• How this position fits in with the rest of your holdings. Has the growth in this stock caused it to become an inordinately large percentage of your holdings? Do you have too many stocks that are in similar businesses or that face similar risks? If so, you might want to pare this position.
  • Your tolerance for risk. Are you really bothered by the whipsawing moves the market seems to make with increasing frequency - or are you truly able to embrace a long-term view? If every little move the market makes ties you up in knots, you're better off doing whatever you can to alleviate risk - giving yourself peace of mind in the process.
  • Your overall investment goals. Are you investing for extra monthly income to spend or save? Are you a younger investor with a few decades left until retirement? Or is your retirement coming sooner rather than later? This makes a huge difference.

Happily, for every kind of investor, with every kind of goal, there's a way to play your winners.

It's Always Easy (and Usually Free) to Get "Insurance" for Your Profits

These are topics we talk about a lot in Private Briefing. And all of our experts agree that, when deciding what to do with a stock that's gone up 100% or more, you really have four options.

  • If you've doubled your money, the strategy that our experts prefer to recommend is what they refer to as a "free trade." You sell half of your holdings - which covers your original investment - and then let the rest ride. Because your costs are covered, what remains is pure profit - hence the "free trade." And because your costs are covered, you no longer have to worry about "trailing stops" on this particular investment position.
  • You can cash out, bank the profit, and look for the next opportunity to come along. This obviously prevents you from benefitting from any additional gains, but it completely eliminates any downside risk on the position. And, hey, who can criticize someone who was smart enough to double their money?

Concepts Explained

A trailing stop order automatically adjusts to a specified percentage of the current stock price, giving you more flexibility - and, often, more profits. Learn about them here...

A put option gives you the right, but not the obligation, to sell 100 shares of stock at a specified price within a specified time. They can really limit your losses, too, so we recommend exploring this strategy here.

  • You can let your entire position ride, but protect your downside with the use of a trailing stop or the purchase of put options. The put options, a form of "insurance," can be cumbersome and expensive to maintain, especially if you end up holding the position for a long time. We're big advocates of trailing stops as a risk-management tool. However, with a stock that's doubled, you have to be willing to be completely cashed out if the stock hits your "stop," meaning you won't participate in any subsequent gains should the stock later resume its run.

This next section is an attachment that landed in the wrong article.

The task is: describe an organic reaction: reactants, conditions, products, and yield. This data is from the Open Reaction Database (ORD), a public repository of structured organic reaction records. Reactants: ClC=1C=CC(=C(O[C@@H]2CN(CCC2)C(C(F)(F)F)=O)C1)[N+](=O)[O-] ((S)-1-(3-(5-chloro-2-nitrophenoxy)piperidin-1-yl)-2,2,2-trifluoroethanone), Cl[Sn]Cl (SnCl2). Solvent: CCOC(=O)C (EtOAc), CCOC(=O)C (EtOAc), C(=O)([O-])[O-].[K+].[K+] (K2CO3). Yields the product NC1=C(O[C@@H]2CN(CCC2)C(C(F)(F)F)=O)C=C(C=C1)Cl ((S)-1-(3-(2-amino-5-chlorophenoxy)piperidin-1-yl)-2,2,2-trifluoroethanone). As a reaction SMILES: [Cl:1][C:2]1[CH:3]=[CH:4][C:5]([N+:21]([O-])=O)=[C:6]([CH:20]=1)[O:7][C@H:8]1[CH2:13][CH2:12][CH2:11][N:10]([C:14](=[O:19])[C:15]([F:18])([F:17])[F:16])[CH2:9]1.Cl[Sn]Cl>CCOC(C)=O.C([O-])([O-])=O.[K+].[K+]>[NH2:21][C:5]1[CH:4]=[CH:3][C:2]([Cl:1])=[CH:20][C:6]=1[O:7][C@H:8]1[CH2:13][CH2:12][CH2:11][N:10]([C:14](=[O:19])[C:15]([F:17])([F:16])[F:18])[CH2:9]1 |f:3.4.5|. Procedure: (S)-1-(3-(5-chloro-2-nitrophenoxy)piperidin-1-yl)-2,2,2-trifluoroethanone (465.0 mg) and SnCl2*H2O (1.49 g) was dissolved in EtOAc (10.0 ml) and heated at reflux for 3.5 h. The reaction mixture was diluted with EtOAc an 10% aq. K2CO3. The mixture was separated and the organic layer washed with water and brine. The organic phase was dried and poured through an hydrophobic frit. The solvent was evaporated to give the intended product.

• Or you can let your entire investment ride, without any kind of hedging or insurance whatsoever. You could conceivably see more profits, but - and this is critical - from a downside standpoint, this is the riskiest move of the four strategies we've outlined here. Given that fact, we don't rmend it.

Clearly, deciding what to do with a stock that's doubled in price requires considerable thought.

But, like I said, it's a nice "problem" to have.

For his part, Michael likes to recommend the free trade - though he calls it playing "Moneyball." (That's because Michael spends most of his time in Silicon Valley, and one of the Valley's two favorite baseball teams, the Oakland A's, were the subject of that 2003 book.)

"By selling half, your subscribers will book big gains at the top and remain poised to profit from the stock's next big rally," he told me.

We'll do our best to keep "problems" like this coming your way.

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About the Author

Before he moved into the investment-research business in 2005, William (Bill) Patalon III spent 22 years as an award-winning financial reporter, columnist, and editor. Today he is the Executive Editor and Senior Research Analyst for Money Morning at Money Map Press.